Unless it belongs to you or someone with whom you’re intimate, listening to a detailed account of a dream can be tedious. As can seeing it performed on stage.
The detailed account in question here is August Strindberg’s. Or at least it was originally. British dramatist Caryl Churchill adapted Strindberg’s expressionist play and relocated it, for as much as a dream can have a definable ‘setting’, from 1900s’ Sweden to 1950s’ London. Then director Katie Mitchell – taking artistic licence from Strindberg’s own preface to the text – worked with her company of actors to make further cuts and alterations based on their own dream experiences.
The resulting piece, a testament to creative collaboration, departs significantly from Strindberg’s, in which the god Indra sends his daughter down to earth where she embarks on a journey of discovery into the depressing hearts and minds of mankind. Here, the play centres on one mortal character, stockbroker Alfred Green. He becomes the dreamer, through whom all of Strindberg’s surrealistic sequences, and several new ones, are refracted.
Working late one night at the office, Alfred falls asleep and is ‘awakened’ by a quartet of angels, each resembling his secretary Agnes. Over the next hour and 40 minutes, Alfred, with Agnes as his occasional guide, is assaulted by a disjointed “mixture of memories, experiences, free fancies, incongruities and improvisations” (as Strindberg describes a dream). Though it’d be overstatement to call it a plot, by concentrating on Alfred, “the loneliest man in the world”, this new version of A Dream Play does provide some semblance of story by allowing us to pick out details from Alfred’s life, be they real or imagined. A dead mother, two ex-wives, a lost child.
As everyman Alfred, Angus Wright anchors on-stage proceedings and mirrors the audience’s confusion with (and acceptance of) each bizarre and increasingly nightmarish shift of circumstance. One moment, he’s himself as a child hiding under the kitchen table, then an aged man waiting for his fickle performer wife at a stage door, then being knighted by Queen Victoria, then chastised by his teacher for not completing his homework. The rest of the nine-strong ensemble have little to say but much to do in the rapid scene changes and assumption of myriad characters.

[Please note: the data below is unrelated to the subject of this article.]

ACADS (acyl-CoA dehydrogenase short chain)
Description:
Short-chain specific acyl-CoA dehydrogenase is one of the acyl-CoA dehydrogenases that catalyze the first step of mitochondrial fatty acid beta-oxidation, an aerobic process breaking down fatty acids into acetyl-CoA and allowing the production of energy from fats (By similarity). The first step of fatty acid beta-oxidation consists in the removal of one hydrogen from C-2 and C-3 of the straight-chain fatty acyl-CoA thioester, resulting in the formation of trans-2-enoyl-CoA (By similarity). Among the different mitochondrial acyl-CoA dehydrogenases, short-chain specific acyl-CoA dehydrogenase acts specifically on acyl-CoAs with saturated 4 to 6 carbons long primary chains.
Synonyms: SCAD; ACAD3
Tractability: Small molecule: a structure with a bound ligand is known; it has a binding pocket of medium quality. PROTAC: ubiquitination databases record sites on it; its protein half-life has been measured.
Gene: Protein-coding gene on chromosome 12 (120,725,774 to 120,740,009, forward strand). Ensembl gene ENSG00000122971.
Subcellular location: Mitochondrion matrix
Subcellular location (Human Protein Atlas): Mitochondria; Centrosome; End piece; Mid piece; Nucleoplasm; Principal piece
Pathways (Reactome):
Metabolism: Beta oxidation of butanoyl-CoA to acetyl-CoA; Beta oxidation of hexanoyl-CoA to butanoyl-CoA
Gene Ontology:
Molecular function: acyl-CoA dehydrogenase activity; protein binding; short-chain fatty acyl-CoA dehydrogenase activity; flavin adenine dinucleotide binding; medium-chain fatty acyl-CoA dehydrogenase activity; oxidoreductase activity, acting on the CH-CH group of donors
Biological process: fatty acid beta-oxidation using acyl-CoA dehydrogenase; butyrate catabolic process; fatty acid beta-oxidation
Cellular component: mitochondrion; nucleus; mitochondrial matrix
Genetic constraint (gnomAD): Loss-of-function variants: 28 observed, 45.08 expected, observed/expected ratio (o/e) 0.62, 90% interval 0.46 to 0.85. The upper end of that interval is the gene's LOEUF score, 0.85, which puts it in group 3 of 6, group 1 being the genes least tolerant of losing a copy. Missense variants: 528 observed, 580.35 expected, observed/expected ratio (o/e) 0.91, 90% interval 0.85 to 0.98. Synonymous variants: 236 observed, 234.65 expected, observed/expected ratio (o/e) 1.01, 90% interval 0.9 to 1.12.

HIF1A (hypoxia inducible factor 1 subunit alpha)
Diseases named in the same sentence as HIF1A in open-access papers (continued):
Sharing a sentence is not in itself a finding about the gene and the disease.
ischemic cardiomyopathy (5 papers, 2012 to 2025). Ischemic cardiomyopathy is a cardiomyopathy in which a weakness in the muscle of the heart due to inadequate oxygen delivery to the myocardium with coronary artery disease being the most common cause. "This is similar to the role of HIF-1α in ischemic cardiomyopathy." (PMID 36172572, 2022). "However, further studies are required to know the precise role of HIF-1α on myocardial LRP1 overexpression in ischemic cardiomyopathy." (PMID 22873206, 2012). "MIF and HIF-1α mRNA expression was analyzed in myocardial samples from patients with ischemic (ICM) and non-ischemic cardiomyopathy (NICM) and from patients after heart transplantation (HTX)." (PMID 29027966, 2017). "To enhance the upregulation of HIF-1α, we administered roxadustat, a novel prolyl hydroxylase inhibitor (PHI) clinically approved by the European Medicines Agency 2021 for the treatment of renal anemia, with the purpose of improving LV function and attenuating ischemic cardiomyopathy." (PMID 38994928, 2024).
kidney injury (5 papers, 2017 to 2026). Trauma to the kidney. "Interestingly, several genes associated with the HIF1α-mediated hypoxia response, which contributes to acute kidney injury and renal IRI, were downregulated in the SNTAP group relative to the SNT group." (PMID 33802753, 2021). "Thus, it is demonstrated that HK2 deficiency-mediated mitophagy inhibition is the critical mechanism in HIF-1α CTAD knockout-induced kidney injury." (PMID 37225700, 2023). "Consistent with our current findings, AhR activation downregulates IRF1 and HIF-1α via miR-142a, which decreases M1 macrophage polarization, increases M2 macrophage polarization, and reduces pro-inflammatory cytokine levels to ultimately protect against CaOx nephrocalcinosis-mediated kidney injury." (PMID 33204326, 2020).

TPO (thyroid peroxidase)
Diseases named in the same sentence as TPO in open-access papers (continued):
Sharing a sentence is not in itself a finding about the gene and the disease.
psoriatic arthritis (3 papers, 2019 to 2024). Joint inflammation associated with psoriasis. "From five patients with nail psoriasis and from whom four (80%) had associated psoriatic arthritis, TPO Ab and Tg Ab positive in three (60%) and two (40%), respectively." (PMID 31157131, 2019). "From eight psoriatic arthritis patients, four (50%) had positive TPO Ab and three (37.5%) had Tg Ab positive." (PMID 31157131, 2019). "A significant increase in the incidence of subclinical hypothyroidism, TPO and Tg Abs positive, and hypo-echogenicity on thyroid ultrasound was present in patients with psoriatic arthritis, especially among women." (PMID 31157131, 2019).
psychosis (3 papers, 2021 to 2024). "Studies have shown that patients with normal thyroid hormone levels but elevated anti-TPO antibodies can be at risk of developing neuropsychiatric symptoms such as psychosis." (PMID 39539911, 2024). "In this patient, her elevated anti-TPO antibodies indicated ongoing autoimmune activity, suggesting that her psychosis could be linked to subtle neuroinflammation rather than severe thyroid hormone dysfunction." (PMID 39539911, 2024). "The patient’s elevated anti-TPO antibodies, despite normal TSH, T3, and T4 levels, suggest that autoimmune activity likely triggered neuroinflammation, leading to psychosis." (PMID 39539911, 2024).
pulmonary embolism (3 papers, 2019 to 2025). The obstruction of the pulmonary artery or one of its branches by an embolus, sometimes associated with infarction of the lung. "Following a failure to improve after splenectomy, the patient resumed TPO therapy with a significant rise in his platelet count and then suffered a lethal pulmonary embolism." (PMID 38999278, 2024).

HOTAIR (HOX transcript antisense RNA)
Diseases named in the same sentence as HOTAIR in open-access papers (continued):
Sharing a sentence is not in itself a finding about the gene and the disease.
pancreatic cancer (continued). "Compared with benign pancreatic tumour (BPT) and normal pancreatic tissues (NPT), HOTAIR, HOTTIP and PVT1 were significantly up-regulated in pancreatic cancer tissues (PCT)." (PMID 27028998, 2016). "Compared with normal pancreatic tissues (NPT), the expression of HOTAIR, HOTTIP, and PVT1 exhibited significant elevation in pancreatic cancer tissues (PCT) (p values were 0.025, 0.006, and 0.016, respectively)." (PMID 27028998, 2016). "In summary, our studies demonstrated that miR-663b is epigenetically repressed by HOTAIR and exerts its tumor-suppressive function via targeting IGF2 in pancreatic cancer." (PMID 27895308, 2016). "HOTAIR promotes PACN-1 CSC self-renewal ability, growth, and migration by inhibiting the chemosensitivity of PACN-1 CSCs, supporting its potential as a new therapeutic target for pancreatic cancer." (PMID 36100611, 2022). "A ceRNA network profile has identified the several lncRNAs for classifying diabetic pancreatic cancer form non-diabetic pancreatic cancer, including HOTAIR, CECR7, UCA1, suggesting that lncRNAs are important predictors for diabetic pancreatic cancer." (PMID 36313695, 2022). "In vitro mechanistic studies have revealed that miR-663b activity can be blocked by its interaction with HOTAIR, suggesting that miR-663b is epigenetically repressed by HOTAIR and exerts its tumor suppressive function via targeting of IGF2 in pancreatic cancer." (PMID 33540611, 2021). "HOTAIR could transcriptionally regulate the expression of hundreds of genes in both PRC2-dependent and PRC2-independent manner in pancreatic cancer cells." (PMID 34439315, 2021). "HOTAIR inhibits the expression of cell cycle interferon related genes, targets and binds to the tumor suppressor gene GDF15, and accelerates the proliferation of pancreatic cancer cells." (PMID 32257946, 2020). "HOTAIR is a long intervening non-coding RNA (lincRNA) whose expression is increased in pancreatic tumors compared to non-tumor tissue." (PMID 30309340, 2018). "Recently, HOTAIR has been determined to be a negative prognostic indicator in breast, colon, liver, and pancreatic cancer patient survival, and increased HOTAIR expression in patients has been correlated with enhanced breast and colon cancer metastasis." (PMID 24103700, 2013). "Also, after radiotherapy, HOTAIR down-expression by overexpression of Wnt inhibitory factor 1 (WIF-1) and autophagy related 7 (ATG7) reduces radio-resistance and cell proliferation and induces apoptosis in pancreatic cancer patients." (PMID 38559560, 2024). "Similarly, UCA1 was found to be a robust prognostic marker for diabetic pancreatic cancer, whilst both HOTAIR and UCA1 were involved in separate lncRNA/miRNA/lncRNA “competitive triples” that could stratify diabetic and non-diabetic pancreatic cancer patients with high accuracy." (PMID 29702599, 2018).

On Vicki Mortimer’s set of compressing walls and parallel double doors, Mitchell and her company create some stunning set pieces and visually arresting tableaux. Fittingly in a work that verges on pure dance, with the actors well drilled in Kate Flatt’s prop-driven choreography, the most memorable of these is a recurrent line of pink tutu-ed male and female ballerinas. Yet, despite such riches in Mitchell’s production (top marks too to Simon Allen’s music and Christopher Shutt’s haunting soundscape) and the success of capturing “the inconsequent yet transparently logical shape of a dream” – which still feels experimental more than a century after Strindberg first attempted it – you can’t escape that first-mentioned feeling of tedium and, frankly, pretension.
“What is there to understand? It’s all a load of bollocks!” cries one of “the great and the good” when a cupboard containing the meaning of life is opened to reveal emptiness. I wouldn’t go quite so far as that in judging A Dream Play, but I understand the sentiment. Still, a gorgeous production, even if a frustrating play.
- Terri Paddock